Charles Boehm's longform piece in MLS Soccer.com's The Word series focuses on the rise in use of artificial turf in North American youth soccer and poses the question of whether we might be seeing the future of North American soccer.
In MLS, only four of the stadia (BC Place-Vancouver Whitecaps, CenturyLink Field-Seattle Sounders, Gillette Stadium-New England Revolution, JELD-WEN Field- Portland Timbers) use artificial turf. However, in youth soccer, artificial surfaces are being turned to as a cost effective, durable and year-round opportunity to satiate the demand for playing time. There is no doubt that artificial surfaces have improved from the days of the green carpet AstroTurf of the Astrodome. But, are those surfaces now good enough? Do we know enough about how the body reacts to playing on them?
Claudio Reyna, the current youth technical director for U.S. Soccer and former New York Red Bulls and U.S. International midfielder, had a mixed reaction. Reyna grew up playing on natural surfaces, along with the unevenness and rocks that sometimes come with them. He preferred those fields to artificial turf like the one he played on for the Red Bulls, but realized that youth are used to non-grass playing surfaces.
"It's normal for kids now. ... They don't think twice, they just play on it. I still have a tough time feeling comfortable with it, to play on it. And it's going to be interesting to see what it does down the road with injuries - are there more joint injuries? It's not natural. But again, it's being used."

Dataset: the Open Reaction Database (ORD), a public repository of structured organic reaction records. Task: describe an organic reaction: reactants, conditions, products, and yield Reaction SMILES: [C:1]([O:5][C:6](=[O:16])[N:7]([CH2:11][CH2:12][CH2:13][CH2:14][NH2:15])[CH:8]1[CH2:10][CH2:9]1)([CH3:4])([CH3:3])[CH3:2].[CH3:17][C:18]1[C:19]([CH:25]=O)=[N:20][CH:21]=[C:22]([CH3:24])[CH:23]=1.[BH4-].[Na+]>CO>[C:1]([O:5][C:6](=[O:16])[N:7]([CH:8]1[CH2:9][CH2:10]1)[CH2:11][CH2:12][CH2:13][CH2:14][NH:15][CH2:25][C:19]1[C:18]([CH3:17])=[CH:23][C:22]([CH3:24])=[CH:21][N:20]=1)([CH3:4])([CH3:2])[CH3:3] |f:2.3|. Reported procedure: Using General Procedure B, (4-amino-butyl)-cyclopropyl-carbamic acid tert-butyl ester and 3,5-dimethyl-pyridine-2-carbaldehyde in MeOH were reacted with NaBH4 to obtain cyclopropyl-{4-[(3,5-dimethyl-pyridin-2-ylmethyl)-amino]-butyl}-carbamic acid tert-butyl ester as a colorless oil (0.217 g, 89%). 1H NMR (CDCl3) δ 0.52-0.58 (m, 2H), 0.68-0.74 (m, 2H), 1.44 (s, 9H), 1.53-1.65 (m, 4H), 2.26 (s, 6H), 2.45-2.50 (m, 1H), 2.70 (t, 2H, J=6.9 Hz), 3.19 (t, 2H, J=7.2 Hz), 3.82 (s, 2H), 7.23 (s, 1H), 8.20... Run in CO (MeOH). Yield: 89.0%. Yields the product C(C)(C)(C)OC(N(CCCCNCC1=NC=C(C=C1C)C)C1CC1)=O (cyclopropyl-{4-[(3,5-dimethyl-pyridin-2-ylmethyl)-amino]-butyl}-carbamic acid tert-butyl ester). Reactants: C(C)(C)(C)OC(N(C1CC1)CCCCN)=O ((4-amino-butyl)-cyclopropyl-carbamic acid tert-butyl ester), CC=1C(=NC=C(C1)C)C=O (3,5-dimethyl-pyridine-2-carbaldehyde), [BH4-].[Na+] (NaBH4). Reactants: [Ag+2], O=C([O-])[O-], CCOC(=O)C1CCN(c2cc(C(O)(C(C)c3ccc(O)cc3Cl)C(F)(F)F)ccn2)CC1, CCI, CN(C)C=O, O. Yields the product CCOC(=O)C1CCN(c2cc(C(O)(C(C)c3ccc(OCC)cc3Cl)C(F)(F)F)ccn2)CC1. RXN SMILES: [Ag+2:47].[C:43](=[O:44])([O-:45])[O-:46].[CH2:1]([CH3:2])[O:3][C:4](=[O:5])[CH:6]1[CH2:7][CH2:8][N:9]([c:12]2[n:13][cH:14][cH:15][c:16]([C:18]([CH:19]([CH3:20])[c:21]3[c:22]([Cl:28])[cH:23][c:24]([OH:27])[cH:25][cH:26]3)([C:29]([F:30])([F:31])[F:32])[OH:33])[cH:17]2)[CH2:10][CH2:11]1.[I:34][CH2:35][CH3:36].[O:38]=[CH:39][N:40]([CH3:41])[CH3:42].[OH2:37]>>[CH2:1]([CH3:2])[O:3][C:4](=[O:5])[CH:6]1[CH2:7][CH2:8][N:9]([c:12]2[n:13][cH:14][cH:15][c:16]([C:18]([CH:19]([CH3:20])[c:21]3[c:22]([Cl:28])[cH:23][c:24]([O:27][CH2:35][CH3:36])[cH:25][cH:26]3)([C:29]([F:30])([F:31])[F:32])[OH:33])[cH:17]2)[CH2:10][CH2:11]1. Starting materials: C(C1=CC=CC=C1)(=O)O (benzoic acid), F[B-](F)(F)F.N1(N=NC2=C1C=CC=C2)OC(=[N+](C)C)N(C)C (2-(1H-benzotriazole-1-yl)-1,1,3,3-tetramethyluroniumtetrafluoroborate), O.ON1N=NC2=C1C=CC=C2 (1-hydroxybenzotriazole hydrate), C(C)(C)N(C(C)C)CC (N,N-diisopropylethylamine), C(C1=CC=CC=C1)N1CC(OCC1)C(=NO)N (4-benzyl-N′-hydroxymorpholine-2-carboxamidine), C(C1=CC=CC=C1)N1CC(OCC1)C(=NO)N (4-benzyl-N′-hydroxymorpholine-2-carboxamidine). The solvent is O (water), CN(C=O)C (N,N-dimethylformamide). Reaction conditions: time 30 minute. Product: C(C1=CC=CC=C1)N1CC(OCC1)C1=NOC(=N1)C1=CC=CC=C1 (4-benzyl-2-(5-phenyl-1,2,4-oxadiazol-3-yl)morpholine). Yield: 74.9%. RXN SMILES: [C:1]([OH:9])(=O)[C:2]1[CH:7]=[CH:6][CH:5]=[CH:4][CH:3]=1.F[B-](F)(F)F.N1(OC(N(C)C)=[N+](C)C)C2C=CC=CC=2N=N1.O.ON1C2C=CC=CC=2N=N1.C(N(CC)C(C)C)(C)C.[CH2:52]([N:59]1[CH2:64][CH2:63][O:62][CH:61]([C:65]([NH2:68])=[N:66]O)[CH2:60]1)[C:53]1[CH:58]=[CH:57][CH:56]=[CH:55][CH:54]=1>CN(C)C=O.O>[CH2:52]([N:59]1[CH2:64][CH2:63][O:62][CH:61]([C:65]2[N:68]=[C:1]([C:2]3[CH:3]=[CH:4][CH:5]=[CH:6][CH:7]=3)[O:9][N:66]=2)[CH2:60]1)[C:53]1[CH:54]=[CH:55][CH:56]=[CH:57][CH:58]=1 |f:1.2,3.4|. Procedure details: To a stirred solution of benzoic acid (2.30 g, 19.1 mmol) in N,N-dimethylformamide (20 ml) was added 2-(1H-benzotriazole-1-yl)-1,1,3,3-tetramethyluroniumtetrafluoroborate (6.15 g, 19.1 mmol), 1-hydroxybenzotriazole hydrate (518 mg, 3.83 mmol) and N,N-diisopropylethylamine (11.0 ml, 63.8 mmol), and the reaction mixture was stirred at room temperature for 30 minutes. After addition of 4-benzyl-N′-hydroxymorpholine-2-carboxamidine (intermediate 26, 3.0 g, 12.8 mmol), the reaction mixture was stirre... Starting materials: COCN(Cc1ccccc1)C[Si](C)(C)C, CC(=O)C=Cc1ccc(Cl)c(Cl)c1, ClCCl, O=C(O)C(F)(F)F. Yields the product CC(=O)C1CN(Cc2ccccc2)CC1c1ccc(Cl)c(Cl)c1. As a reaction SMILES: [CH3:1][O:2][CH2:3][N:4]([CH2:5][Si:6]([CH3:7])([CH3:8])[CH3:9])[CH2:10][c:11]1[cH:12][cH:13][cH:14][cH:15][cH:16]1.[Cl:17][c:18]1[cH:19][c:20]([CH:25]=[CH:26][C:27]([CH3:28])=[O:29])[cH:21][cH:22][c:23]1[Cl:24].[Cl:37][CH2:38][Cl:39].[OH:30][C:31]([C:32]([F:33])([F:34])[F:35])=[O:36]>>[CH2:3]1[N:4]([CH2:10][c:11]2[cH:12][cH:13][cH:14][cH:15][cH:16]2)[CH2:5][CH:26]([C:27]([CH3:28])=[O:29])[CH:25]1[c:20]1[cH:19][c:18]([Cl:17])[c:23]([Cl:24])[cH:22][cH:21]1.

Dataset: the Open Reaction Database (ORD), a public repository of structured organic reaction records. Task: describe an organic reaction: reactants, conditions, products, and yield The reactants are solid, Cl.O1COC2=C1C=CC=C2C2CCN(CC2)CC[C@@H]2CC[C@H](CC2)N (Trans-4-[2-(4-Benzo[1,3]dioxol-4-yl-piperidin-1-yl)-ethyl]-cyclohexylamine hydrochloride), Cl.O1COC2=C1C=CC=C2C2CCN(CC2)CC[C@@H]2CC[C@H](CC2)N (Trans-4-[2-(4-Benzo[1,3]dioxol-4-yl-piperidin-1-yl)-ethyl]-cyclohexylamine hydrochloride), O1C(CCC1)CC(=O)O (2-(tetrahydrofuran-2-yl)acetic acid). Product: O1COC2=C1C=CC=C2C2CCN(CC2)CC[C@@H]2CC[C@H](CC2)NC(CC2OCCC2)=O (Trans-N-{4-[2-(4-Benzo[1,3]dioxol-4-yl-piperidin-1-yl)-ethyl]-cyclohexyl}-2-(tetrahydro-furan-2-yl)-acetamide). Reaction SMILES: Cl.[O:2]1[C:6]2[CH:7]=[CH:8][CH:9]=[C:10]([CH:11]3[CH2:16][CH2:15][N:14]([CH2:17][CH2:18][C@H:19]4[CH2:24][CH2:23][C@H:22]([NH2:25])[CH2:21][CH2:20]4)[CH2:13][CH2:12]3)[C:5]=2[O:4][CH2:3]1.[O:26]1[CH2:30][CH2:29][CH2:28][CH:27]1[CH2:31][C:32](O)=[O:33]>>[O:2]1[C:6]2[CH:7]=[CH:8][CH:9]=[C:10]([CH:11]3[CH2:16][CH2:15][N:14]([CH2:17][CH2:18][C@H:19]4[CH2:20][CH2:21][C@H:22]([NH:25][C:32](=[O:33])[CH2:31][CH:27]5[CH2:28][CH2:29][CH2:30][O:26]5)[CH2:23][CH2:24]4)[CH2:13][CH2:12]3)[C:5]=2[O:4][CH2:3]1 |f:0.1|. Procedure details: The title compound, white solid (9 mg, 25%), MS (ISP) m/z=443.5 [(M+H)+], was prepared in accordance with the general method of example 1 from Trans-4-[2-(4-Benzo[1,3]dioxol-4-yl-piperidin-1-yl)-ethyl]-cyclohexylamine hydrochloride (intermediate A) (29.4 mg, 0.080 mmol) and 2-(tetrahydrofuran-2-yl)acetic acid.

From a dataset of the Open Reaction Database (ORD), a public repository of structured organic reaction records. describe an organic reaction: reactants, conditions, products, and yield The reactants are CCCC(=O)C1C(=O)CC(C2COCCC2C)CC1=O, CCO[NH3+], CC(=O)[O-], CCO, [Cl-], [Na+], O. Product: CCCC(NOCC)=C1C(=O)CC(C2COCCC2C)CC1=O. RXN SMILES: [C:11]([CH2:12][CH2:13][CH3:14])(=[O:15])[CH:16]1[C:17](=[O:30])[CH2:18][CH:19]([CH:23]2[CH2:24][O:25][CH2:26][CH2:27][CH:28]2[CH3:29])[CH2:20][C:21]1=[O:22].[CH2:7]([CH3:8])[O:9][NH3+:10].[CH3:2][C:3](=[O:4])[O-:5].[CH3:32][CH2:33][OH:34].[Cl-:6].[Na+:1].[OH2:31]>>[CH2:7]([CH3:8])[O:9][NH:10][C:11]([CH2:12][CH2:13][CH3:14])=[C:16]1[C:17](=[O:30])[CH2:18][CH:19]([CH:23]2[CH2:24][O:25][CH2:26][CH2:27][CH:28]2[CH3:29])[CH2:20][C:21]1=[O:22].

There are examples in Boehm's article praising artificial turf for aiding youth skill development. The most prominent is the referencing of artificial turf being used at Barcelona's famed La Masia. While it is true that there are four artificial fields in Barcelona's academy, five of the nine pitches are natural grass and an additional goalkeeper area is also a grass surface. Another thing to consider skill wise is that Barcelona or any other elite European outfit attracts top youth players from around the world to their academies. Are we not expecting greatness from the players produced there no matter the playing surface?
Barça is a team that thrives on possession and is instilling that into youth players at an early age in part with the use of artificial surfaces. U.S. Men's National Team coach Jürgen Klinsmann favors more possession than U.S. fans had been used to under previous regimes and said he doesn't see any issues playing the game on artificial surfaces and wants the U.S. to have more pitches no matter what they are made out of. Those of us who prefer to see the game played only on natural grass don't have to like this promotional push, but the sets of circumstances mentioned in the Boehm article mean we aren't going to see the trend abate any time soon either.
Follow Patrick Johnston on Twitter at TheRealPSJ.